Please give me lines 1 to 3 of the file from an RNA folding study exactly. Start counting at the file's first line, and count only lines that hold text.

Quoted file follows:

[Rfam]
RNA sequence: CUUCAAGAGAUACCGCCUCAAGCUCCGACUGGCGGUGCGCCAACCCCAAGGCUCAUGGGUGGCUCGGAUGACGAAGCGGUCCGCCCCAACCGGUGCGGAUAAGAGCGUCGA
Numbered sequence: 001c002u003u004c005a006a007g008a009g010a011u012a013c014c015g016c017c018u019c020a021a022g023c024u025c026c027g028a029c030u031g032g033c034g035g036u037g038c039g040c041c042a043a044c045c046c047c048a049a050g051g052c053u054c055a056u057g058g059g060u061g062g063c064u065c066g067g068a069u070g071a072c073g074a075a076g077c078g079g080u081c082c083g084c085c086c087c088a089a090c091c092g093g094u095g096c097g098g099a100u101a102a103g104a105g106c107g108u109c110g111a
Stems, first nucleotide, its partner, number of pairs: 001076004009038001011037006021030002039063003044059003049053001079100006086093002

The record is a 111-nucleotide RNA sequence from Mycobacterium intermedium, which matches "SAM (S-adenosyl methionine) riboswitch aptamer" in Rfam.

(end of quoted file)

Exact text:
[Rfam]
RNA sequence: CUUCAAGAGAUACCGCCUCAAGCUCCGACUGGCGGUGCGCCAACCCCAAGGCUCAUGGGUGGCUCGGAUGACGAAGCGGUCCGCCCCAACCGGUGCGGAUAAGAGCGUCGA
Numbered sequence: 001c002u003u004c005a006a007g008a009g010a011u012a013c014c015g016c017c018u019c020a021a022g023c024u025c026c027g028a029c030u031g032g033c034g035g036u037g038c039g040c041c042a043a044c045c046c047c048a049a050g051g052c053u054c055a056u057g058g059g060u061g062g063c064u065c066g067g068a069u070g071a072c073g074a075a076g077c078g079g080u081c082c083g084c085c086c087c088a089a090c091c092g093g094u095g096c097g098g099a100u101a102a103g104a105g106c107g108u109c110g111a